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Scholarly Voice: Precision and Clarity

Precision and Clarity

Writing with precision and clarity (see Section 3.09 of the APA Manual) involves choosing language that communicates the intended meaning unambiguously. The words, phrases, and sentence structures a writer selects must not allow for misinterpretation. The pages in this section provide guidance on precise, clear language for capstone writing.

  • Language to Avoid contains descriptions of common problems in academic writing that compromise scholarly voice, such as the use of jargon, colloquialisms, clichés, and pejorative language.
  • Active vs. Passive Voice provides an explanation of the APA preference for active rather than passive sentences and examples of appropriate uses of both active and passive voice in academic writing.
  • Precise vs. Vague Descriptions illustrates how imprecise language in study procedure descriptions, literature summaries, and comparisons can be confusing for readers and undermine the quality of scholarly writing.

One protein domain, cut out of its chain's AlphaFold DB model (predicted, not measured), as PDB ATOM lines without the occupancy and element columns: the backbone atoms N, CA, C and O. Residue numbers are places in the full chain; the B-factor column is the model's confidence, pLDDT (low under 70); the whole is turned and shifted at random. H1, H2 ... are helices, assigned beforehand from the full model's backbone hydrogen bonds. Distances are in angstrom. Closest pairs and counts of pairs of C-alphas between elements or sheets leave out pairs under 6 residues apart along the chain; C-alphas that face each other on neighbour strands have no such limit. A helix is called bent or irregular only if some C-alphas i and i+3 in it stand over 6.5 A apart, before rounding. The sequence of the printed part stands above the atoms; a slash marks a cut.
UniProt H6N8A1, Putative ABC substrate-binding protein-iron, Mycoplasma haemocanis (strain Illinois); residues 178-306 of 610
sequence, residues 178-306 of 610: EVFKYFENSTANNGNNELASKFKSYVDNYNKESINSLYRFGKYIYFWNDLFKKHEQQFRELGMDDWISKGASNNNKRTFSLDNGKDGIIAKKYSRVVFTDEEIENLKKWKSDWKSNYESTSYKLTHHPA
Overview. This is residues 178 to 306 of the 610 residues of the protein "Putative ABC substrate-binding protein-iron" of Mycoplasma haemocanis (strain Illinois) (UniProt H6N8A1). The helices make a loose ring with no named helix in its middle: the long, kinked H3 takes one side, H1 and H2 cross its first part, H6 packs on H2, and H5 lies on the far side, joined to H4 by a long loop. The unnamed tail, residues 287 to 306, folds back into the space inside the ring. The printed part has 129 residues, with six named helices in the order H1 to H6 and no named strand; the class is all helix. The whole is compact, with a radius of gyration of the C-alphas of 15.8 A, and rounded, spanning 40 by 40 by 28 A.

• Use of It contains specific guidance for avoiding ambiguous uses of the pronoun it.
  • Use of That differentiates grammatical functions of the word that and addresses appropriate uses of that in academic writing.
  • Anthropomorphism contains a discussion of anthropomorphism, or the inappropriate attribution of human characteristics or actions to nonhuman entities in academic writing, along with strategies to identify and avoid it.
  • Writing in the First Person contains a detailed explanation for why capstone writers should refer to themselves with first-person pronouns when appropriate (rather than using third-person terms such as the researcher). Using first-person pronouns in this way ensures compliance with APA guidelines while preventing awkward statements that can leave readers confused.